The 3Ls That Can Kill Your Brand. Forever.

As marketers, most of us pride ourselves for adhering to truth in advertising and being honest in all we say about our products and brands. Copywriter, strategist, social or content marketers, we always tell the truth. Right? Actually you shouldn’t be so quick or sure to answer that question.

"Red Bull Gives You Wings"
This “Red Bull Gives You Wings” image from Michelle Ramey Photography via DeviantArt.com illustrates a brand slogan that cost the company millions.

As marketers, most of us pride ourselves for adhering to truth in advertising and being honest in all we say about our products and brands. Copywriter, strategist, social or content marketers, we always tell the truth. Right? Actually you shouldn’t be so quick or sure to answer that question.

In many cases, we marketers unwittingly lie about our products all of the time.

Remember that adjective in a social post about being the “leading” brand in your category, or claiming that you have a “scientifically proven” solution because one survey with a small sample was in your favor? We can say these things if there is at least one incidence of truth, right?

To many marketers, little claims which can be substantiated in at least one incident, e.g., leading for just one month’s sales reports, or scientifically proven in a study that only covered a small portion of your markets, are perfectly acceptable. Yet to many consumers, these claims are fodder for lawsuits, let alone the lost loyalty from those who don’t sue you.

Here’s a couple of examples from a Business Insider article, March 2016, about how those innocent words or “suggestions” can get brands in big trouble.

  • Tesco, a SuperMarket in the U.K., got caught up in a scandal for using horsemeat in its “beef” products. So the company decided to run an ad explaining how this happened. However, Tesco also chose to imply that this was happening industry-wide. That resulted in the U.K. advertising regulator banning the ad and about a $300 million drop in the brand’s value.
  • Kellogg’s got its hands slapped by the FTC for claiming its Rice Krispies could boost a child’s immunity as the FTC couldn’t find anything but dubious data to back that up.
  • And one of the most interesting lawsuits that actually cost a brand a lot of money and respect was over Red Bull’s tagline claim that their drink could “give you wings” and intellectual energy. Obviously just a fun slogan to most. However, a consumer claimed he had been drinking Red Bull for 10 years and had no wings to show for it, or improved intellect (that last claim rings true). But a judge bought it and Red Bull had to pay out $13 million and $10 to every customer buying its drink in the past 12 years. True story!

If you Google “honest advertising that works,” you’ll get a few articles featuring logic-defying “honest” ads that expose a product’s flaws, almost to the point of dishonesty of how bad something is. These include ads for real estate and hotels saying how awful their places are in ways that are so bad they spark curiosity and make one want to experience the property to see for themselves. So yep, they worked. By being “honest” to the edge of being “dishonest” about your product, some clever copywriters have discovered the power of sparking curiosity to sell products. But there’s a deeper lesson here.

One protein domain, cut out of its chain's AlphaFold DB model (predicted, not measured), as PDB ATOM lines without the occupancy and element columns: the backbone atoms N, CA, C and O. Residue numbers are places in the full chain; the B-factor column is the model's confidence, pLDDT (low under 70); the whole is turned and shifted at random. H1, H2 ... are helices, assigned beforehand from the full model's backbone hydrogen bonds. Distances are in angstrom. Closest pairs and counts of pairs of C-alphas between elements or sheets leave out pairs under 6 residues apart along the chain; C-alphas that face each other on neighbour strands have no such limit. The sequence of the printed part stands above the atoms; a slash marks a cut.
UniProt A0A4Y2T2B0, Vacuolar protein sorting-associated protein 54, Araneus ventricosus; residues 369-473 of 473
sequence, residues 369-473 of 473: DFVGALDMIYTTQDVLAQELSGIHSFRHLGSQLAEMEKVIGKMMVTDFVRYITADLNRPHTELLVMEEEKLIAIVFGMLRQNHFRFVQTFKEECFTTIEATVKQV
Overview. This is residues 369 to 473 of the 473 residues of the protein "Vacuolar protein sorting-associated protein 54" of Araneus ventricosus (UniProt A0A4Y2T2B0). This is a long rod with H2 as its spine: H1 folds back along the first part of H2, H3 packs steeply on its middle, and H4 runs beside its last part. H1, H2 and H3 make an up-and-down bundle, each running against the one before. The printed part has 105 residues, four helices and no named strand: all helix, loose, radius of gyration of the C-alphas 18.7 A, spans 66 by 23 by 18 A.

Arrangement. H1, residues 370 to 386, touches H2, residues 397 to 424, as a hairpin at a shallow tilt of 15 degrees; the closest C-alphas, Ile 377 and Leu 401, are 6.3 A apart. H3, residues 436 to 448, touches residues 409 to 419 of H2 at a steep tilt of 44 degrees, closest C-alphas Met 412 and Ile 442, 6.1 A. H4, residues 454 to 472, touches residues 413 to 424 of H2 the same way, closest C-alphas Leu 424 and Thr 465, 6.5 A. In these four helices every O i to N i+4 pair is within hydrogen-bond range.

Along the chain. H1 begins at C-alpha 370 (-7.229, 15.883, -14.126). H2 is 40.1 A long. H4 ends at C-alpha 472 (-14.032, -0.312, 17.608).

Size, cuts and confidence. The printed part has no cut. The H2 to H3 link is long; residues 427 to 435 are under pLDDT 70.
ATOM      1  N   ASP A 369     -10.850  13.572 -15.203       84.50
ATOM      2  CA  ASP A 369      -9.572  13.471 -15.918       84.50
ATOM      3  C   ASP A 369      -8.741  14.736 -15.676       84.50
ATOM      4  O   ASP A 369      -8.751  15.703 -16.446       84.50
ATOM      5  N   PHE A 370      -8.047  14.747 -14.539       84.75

Marketing Success Is (Almost) All About the Data: Optimizing Customer Loyalty Behavior Initiatives

Much of what I’ve learned over the years about sales, marketing and customer service has to do with the critical importance of customer data, and how those data are converted to actionable insights. It’s how companies generate the right customer data, manage and share data the right way, and use it at the right time. It’s also how they use data to the best effect, to optimize loyalty and profitability, that makes them successful, or not, on an individual customer basis. Culture, leadership, and systems will facilitate effective information gathering, storage and application; and, CRM, CEM, ERP, or other acronyms notwithstanding, it’s impossible to be successful without having as much relevant anecdotal and dimensional content about customers as possible.

Much of what I’ve learned over the years about sales, marketing and customer service has to do with the critical importance of customer data, and how those data are converted to actionable insights. It’s how companies generate the right customer data, manage and share data the right way, and use it at the right time. It’s also how they use data to the best effect, to optimize loyalty and profitability, that makes them successful, or not, on an individual customer basis. Culture, leadership, and systems will facilitate effective information gathering, storage and application; and, CRM, CEM, ERP, or other acronyms notwithstanding, it’s impossible to be successful without having as much relevant anecdotal and dimensional content about customers as possible.

Bill Gates, often a prophet, said in “Business @ The Speed of Thought” (1999):

The best way to put distance between you and the crowd is to do an outstanding job with information. How you gather, manage and use information will determine whether you win or lose.